Flooding response efforts continue on Minnesota border
INTERNATIONAL FALLS, MN. (KBJR 6) --From I-Falls to Kabetogama, the National Guard has now joined community members in far northern Minnesota, working to fend off record flooding along the Rainy River basin.
On Thursday, Governor Tim Walz enacted the Minnesota National Guard to respond to flooding near the Minnesota and Canada Border.
From the National Guard to the Red Cross, the people of International Falls are finally getting the help they’ve been asking for.
“We can use all the help we can get,” said First Lieutenant Samuel Aiken. “It’s long days, but it’s very rewarding work knowing you are helping the community, it’s humbling.”
Aiken is part of the 45-person response team from the Minnesota National Guard, helping the community sandbag.
“You’re actually serving your state and you don’t get to do that in a lot of military experiences, so it’s a very nice time to actually be up here supporting them,” Aiken said.
He said the efforts seem to be paying off.
“We’ve been kind of driving around checking out some of the properties and it’s working, the sandbags are working,” Aiken said. “We just need as many as we can get.”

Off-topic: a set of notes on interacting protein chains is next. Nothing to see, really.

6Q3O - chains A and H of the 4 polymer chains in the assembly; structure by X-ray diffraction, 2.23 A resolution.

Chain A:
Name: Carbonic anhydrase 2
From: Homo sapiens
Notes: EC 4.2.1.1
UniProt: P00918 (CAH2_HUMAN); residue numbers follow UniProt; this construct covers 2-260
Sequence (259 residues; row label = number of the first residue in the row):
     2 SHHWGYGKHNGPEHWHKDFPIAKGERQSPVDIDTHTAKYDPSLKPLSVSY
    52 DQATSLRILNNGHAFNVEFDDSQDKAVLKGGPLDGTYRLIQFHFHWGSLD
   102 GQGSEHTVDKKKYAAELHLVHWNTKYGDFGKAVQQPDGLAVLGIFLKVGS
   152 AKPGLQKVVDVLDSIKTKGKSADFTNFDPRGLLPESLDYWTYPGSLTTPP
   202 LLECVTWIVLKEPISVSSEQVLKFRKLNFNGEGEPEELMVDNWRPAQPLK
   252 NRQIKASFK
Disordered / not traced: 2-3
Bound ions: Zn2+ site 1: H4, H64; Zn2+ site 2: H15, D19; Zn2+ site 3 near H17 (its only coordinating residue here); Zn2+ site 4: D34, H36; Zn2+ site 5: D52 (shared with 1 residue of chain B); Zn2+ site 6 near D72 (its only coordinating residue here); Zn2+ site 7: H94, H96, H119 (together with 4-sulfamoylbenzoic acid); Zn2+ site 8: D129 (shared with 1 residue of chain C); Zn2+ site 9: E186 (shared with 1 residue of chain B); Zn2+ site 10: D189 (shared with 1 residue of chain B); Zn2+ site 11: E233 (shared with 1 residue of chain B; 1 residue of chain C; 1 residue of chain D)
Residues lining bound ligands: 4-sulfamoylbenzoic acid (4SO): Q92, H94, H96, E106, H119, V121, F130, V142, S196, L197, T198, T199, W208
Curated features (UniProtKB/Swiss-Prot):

The guard isn’t the only source of support for International Falls.
“During relief operations, every agency does its part and their thing that they specialize,” said Owen Fifield, a Disaster Program Manager for the Red Cross.
The Red Cross is there, providing everything from snacks to first aid.
“We’re constantly monitoring the water levels and seeing where we’re possibly going to be needed and trying to anticipate what those services are going to look like,” Fifield said.
He said whether it’s the guard, the Red Cross, or members of the community, every helping hand is needed.
“You have to hold down your day job, and then you also have to support the sandbagging, and that’s tough and that energy can only go so far and once it runs out, those people need replacements,” Fifield said.
The Minnesota National Guard will continue helping with flood efforts there through June 10, 2022, unless the waters subside before then.
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